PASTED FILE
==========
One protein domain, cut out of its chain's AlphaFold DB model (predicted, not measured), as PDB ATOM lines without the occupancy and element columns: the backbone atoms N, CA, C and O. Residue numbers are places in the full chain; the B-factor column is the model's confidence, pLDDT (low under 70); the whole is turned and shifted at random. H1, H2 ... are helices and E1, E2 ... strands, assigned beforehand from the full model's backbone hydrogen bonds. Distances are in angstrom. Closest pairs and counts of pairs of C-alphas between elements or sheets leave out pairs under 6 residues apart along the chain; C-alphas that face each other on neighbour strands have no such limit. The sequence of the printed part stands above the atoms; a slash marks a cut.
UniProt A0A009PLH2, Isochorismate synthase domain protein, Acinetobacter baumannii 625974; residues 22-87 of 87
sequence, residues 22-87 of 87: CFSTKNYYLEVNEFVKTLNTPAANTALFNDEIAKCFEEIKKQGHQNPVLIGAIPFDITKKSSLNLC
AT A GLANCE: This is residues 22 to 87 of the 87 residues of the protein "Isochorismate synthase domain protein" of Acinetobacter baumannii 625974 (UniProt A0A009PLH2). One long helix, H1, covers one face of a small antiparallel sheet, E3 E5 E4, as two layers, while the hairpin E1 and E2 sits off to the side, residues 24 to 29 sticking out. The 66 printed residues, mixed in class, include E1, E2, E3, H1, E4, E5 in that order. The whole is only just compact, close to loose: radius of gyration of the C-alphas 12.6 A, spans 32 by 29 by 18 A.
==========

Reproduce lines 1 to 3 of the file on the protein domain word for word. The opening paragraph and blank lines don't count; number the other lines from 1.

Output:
UniProt A0A009PLH2, Isochorismate synthase domain protein, Acinetobacter baumannii 625974; residues 22-87 of 87
sequence, residues 22-87 of 87: CFSTKNYYLEVNEFVKTLNTPAANTALFNDEIAKCFEEIKKQGHQNPVLIGAIPFDITKKSSLNLC
AT A GLANCE: This is residues 22 to 87 of the 87 residues of the protein "Isochorismate synthase domain protein" of Acinetobacter baumannii 625974 (UniProt A0A009PLH2). One long helix, H1, covers one face of a small antiparallel sheet, E3 E5 E4, as two layers, while the hairpin E1 and E2 sits off to the side, residues 24 to 29 sticking out. The 66 printed residues, mixed in class, include E1, E2, E3, H1, E4, E5 in that order. The whole is only just compact, close to loose: radius of gyration of the C-alphas 12.6 A, spans 32 by 29 by 18 A.